The genocide in Rwandan was the mass killing of the Tutsis and moderate Hutus by the Hutu majority population. During the approximate 100-day period from around 500,000–1,000,000 Rwandans were killed, who made up nearly 20% of the country’s total population and 70% of the Tutsi then that lived in Rwanda. The genocide was the work of the main political elite known as the akazu. Nearly all were high-ranking members of the national government. The killer’s were from the Hutu militias and included Hutu civilians. The mass slaughter took place because of the Rwandan Civil War, and continuing conflict which began in 1990 between the Hutu-led government and the Rwandan Patriotic Front.
The Rwandan Patriotic Front mainly consisted of Tutsi refugees whose families had taken refuge in Uganda following earlier incidents of Hutu violence against the Tutsi. International pressure on the Hutu-led government of Juvénal Habyarimana resulted in a cease-fire in 1993 with plans for implementing the Arusha Accords to develop a power-sharing government with the RPF. This agreement was not acceptable to many conservative Hutu, especially members of the Akazu, who saw it as bowing before enemy demands. Among the broader Hutu populace, the RPF military campaign had also intensified support for the so-called “Hutu Power” ideology, which portrayed the RPF as an alien force intent on reinstating the Tutsi monarchy and enslaving the Hutus, a prospect met with extreme opposition.
On April 6, 1994, an airplane carrying Habyarimana and Burundian president Cyprien Ntaryamira was shot down on while landing in Kigali, killing everyone on the plane. The genocide killings began immediately when soldiers, police, and militia executed major Tutsi and moderate Hutu leaders, then erected checkpoints and barricades and used Rwandans’ national identity cards to systematically verify their ethnicity and kill Tutsi. These forces recruited and forced Hutu civilians to arm themselves with large heavy knives, clubs, blunt items and other weapons for raping and injuring and kill their Tutsi neighbors. They also destroyed and stole their property. The genocide had a lasting and overpowering influence on Rwanda and its bordering countries. The extensive amount of war rape caused an increase in HIV infection, including babies born of rape to newly impregnated women.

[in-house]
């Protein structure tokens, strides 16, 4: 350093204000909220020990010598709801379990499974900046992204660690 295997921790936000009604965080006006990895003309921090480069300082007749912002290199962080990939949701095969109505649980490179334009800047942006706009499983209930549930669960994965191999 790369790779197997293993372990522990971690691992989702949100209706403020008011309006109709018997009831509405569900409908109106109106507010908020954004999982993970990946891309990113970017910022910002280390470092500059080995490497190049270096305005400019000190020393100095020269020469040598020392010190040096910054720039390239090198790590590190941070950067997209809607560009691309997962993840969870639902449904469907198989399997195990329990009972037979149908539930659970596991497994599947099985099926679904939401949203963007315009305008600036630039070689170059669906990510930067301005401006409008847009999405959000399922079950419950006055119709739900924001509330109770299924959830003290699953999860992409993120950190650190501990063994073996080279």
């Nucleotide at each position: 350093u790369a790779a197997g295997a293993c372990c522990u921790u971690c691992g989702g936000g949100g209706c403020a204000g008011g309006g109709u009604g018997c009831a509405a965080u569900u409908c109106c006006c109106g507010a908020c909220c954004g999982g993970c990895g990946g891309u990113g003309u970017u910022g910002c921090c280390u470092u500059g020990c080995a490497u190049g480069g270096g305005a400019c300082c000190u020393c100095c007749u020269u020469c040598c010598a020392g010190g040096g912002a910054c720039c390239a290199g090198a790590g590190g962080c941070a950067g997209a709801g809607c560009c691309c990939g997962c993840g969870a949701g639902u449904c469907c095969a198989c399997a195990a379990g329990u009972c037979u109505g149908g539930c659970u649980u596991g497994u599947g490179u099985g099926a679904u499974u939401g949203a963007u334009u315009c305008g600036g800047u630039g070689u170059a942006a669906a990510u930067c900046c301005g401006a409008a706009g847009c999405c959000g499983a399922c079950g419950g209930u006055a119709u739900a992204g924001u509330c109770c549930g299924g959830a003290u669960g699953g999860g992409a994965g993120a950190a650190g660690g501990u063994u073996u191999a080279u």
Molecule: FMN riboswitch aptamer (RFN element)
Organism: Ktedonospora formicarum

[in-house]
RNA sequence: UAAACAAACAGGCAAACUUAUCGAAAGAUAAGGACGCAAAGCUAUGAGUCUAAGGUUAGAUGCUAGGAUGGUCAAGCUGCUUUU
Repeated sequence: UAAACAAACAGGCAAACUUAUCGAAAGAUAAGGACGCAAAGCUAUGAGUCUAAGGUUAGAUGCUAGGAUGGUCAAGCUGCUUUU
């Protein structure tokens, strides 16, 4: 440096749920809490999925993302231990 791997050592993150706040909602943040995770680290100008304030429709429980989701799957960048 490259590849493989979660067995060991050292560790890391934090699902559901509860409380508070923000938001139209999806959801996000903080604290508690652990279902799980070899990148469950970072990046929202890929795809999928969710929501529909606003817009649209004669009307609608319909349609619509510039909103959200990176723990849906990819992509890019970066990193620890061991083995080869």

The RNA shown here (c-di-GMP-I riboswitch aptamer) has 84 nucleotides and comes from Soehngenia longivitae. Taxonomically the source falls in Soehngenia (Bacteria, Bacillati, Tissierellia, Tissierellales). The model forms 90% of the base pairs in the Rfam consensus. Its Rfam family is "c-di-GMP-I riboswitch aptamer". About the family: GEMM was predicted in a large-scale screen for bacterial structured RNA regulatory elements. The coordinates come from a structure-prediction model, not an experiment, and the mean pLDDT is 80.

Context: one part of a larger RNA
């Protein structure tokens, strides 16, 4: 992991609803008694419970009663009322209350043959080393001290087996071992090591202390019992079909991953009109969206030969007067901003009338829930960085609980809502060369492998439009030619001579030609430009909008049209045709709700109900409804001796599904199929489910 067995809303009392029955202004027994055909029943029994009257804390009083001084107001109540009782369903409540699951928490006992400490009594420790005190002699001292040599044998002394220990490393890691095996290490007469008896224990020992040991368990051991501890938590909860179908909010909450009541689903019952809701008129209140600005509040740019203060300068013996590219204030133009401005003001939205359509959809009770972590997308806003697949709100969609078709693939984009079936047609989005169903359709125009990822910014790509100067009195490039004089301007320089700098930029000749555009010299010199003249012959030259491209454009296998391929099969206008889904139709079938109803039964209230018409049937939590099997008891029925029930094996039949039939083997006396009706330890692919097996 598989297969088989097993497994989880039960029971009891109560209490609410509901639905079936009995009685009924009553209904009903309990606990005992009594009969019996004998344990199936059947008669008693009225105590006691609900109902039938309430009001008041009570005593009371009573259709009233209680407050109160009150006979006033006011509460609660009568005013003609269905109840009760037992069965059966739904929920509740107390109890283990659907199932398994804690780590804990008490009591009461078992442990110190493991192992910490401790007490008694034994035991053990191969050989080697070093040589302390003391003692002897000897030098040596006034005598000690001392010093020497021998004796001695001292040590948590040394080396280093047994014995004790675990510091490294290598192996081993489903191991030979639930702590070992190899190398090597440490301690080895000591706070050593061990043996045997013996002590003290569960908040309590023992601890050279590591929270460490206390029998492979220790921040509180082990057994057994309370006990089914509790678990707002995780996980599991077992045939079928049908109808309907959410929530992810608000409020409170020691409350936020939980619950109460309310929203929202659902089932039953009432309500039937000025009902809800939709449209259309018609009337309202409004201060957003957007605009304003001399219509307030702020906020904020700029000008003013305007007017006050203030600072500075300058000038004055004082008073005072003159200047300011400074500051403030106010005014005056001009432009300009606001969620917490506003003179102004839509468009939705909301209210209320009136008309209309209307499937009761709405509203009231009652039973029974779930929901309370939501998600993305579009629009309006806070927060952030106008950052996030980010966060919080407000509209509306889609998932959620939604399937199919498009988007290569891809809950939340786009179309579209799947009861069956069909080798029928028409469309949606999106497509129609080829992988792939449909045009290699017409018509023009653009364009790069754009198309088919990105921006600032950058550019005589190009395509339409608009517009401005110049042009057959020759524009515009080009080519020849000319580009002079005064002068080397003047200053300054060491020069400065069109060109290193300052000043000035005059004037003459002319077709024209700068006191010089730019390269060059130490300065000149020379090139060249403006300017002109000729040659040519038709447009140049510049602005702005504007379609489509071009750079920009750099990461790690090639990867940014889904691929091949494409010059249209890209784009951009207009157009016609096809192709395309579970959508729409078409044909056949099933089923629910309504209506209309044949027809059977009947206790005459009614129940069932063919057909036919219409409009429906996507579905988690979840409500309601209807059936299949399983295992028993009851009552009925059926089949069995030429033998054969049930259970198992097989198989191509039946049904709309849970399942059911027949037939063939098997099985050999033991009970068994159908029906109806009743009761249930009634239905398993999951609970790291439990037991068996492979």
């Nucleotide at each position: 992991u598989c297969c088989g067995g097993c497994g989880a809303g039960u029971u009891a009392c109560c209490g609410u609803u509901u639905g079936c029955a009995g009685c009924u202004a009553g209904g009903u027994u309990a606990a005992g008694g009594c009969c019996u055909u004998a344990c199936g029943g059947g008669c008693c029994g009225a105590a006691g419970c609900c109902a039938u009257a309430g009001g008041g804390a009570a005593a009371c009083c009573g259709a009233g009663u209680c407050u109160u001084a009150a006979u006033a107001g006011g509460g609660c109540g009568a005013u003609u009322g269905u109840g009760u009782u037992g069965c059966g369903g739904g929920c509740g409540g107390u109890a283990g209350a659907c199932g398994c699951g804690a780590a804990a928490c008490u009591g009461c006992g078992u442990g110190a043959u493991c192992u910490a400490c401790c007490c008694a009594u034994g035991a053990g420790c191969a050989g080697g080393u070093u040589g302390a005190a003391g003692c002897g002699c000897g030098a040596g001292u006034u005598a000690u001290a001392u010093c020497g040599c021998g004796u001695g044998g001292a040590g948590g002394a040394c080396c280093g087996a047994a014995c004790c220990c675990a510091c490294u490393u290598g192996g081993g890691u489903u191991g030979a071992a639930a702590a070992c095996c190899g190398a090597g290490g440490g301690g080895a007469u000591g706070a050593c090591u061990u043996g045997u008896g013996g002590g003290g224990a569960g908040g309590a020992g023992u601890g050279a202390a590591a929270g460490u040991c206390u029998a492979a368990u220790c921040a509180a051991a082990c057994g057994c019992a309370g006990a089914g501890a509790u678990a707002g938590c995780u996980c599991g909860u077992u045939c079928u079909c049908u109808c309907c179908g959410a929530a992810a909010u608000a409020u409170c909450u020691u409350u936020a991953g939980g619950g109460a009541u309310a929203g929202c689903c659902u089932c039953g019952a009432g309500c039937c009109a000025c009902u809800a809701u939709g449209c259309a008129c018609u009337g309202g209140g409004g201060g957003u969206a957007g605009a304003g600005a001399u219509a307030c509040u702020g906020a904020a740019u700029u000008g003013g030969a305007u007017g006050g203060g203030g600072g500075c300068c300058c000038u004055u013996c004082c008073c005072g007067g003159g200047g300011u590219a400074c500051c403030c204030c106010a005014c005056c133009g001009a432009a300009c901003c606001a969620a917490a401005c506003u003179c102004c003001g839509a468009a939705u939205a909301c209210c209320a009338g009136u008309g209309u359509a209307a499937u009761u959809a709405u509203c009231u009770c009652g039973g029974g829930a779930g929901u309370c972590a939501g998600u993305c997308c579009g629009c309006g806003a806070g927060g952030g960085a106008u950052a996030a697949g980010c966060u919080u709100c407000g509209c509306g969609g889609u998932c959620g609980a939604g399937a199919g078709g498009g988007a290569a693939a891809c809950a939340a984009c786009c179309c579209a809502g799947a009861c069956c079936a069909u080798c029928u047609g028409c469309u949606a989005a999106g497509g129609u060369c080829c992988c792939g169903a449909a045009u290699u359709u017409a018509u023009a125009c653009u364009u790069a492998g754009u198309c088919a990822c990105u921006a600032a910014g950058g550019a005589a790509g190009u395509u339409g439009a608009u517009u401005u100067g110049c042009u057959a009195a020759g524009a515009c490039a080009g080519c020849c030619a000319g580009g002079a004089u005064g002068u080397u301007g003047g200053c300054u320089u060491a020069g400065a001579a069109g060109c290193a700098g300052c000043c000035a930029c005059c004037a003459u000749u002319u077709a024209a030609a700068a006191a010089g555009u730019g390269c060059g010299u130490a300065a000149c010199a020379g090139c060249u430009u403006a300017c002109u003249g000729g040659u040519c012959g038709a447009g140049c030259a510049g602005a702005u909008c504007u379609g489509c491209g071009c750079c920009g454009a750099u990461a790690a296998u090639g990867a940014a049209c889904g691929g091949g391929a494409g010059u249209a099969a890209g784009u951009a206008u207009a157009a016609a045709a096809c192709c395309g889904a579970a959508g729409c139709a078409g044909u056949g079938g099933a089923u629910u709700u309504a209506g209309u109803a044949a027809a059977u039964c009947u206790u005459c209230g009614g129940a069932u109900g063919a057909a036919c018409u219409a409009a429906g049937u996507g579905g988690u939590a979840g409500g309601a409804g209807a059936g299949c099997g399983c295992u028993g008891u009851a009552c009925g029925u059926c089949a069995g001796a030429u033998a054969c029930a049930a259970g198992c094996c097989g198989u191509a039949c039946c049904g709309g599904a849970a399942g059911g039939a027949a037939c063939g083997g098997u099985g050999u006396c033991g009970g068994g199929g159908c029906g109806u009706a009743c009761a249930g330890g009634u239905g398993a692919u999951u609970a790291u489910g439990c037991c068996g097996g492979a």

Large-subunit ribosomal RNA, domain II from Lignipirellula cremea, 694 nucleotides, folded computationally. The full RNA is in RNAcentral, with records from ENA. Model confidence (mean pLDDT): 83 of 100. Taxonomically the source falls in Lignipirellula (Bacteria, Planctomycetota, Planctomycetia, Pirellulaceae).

The destruction of the road and rail network and a severe migration of the population severely damaged the economy, forcing the nascent government to begin immediate economic development to stabilize the country. The violation of the peace agreement led the RPF to reopen their offensive to quickly gain control of the northern part of the country before capturing Kigali in mid-July, bringing an end to the genocide. During these events and in their aftermath, the United Nations (UN) and countries were criticized for their inaction, including failure to strengthen the force and mandate of the United Nations Assistance Mission for Rwanda.
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